Week 3 of the preseason has come and gone, so I’m here to give you one last recap. If you haven’t checked out the recaps for Week 1 and Week 2, give them a read. This week we finally got to see starters in extended action, so there are plenty of takeaways. Still, you should remember that these are meaningless games played against vanilla defenses, so don’t overreact too much. Instead, read this article to get a film breakdown and gain a few nuggets from this week’s notable performances. Here’s my take on who stood out, who slipped up, and who has sleeper potential.
These are fantasy relevant players who looked good this week. Most of them had limited playing time, but they all showed something that should wash away your concerns.
Melvin Gordon, RB, Los Angeles Chargers
After a couple inefficient performances in the first two preseason games, Gordon finally put together some good film, finishing with eight carries for 36 yards and a touchdown in two drives against the Rams. None of Gordon’s runs were flashy, but he showed excellent patience and made some nice hesitation moves to find the hole and gain extra yards. He capped off his day with a 2-yard touchdown run, when he followed some good blocks and broke a single arm tackle to make it across the goal line. With a career 3.7 yards per carry, Gordon has never been the most efficient runner, but he showed good instincts, looks healthy, and figures to be the workhorse in the Chargers’ offense. You should feel good about drafting him as your RB1.
Jay Ajayi, RB, Miami Dolphins
Ajayi looked strong in about one quarter of play against Philadelphia, carrying the ball nine times for 53 yards and two touchdowns. About half of his yardage came on his first run, when he made a nice jump cut to find a hole up the middle, extended a stiff-arm on Eagles cornerback Ronald Darby, and stayed on his feet after being tripped by safety Malcolm Jenkins. The play should’ve been 15 yards or less, but Ajayi kept trucking ahead to gain 26 yards. On another impressive run, Ajayi made a good cut inside, where linebacker Najee Goode attempted a shoulder tackle but bounced right off of him, allowing him to gain 15 yards. Ajayi did get a little lucky with his two 2-yard touchdowns (both goal-line opportunities were set up by big plays), but he still looks like the dominant freight train that we saw last season. His injury history and offensive line still make him a little risky, but you should feel confident in Ajayi’s ability.
Amari Cooper, WR, Oakland Raiders
In one half of play against Dallas, Cooper caught four passes for 78 yards, including a 48-yard touchdown. The touchdown occurred on a 3rd-and-9 play, when Cooper beat the zone coverage down the sideline with the help of a good pump fake by Derek Carr. Earlier in the game, Cooper also converted a 3rd-and-8, when he squeezed through two defenders on a slant for 11 yards. With two 1,000-yard seasons in his first two years, Cooper is one of the safest receiver options in the early rounds of fantasy drafts. His chemistry with Carr is only growing, which means that he could take another step forward this year.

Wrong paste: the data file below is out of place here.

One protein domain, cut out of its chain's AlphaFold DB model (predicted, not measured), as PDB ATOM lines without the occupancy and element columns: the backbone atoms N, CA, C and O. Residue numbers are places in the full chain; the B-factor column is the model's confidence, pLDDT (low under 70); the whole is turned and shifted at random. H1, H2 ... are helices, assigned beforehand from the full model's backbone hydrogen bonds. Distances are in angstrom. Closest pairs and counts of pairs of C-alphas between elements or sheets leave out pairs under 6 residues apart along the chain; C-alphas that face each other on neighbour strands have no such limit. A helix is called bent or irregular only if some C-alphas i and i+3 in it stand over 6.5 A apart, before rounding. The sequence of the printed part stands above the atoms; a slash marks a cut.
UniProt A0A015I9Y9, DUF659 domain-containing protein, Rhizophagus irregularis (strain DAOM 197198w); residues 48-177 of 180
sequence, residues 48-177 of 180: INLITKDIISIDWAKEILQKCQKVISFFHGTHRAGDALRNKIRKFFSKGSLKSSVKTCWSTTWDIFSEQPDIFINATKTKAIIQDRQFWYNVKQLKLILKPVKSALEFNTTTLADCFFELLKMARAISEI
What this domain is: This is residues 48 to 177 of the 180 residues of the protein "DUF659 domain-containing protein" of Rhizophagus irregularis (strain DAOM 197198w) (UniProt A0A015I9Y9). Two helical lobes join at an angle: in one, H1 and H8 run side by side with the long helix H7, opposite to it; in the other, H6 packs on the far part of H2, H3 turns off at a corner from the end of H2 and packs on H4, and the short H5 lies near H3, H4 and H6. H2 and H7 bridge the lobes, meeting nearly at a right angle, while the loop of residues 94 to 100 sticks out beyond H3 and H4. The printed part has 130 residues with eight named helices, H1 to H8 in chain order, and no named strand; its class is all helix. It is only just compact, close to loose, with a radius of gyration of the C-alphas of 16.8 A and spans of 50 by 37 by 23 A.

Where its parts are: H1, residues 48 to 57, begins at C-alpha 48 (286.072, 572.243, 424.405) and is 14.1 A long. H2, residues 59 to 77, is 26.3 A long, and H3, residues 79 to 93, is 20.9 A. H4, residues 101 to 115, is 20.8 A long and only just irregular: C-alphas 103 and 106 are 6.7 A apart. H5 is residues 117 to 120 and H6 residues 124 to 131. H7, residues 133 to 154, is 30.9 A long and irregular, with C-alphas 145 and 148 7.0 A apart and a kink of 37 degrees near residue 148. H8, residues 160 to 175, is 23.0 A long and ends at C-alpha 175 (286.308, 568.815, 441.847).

Ty Montgomery, RB, Green Bay Packers
After playing poorly in the first preseason game and missing the second game with a lower leg injury, Montgomery returned to action in solid form. In three drives against Denver, he carried the ball three times for 31 yards and a touchdown, adding a 3-yard reception along the way. On his first run, Montgomery waited a moment for a hole to develop on the right side of the line, then he burst through it, breaking two arm tackles before dragging two more defenders for a 25-yard gain. On his second run, he ran into a lot of traffic, but he and the Green Bay offensive line were able to push the pile forward for 4 yards. On his third run, he got the handoff from the shotgun at the 2-yard line and snuck through an opening to get the ball across the goal line. Despite being a converted wide receiver, Montgomery looked like a legitimate running back. He’s also likely to find plenty of running room with Aaron Rodgers keeping defenses honest, and his pass-catching ability makes him a strong pick in point per reception leagues. I’m not sure if Montgomery will be able to hold up under a full-season workload, but he looks up to the challenge if he can stay healthy.
Rob Kelley, RB, Washington Redskins
After horrendous performances in the first two preseason games, Kelley and his offensive line looked much better against Cincinnati. Kelley finished with 10 carries for 57 yards and a touchdown, and his offensive line actually gave him somewhere to run, particularly on a 21-yard gain that resulted from a gaping hole. Kelley himself did a good job churning his legs on several runs, and he performed a nice spin move to make a defender miss on a 6-yard gain. On a 1-yard touchdown run, left guard Shawn Lauvao (who struggled last week) gave Kelley a good block, which allowed him to squeeze into the end zone. Meanwhile, rookie running back Samaje Perine gained just 5 yards on five carries, which means that Kelley’s starting job is probably safe for now. Kelley may not be a high-upside pick, but if Washington’s offensive line can continue to run block like this, he’ll be a solid high-floor FLEX.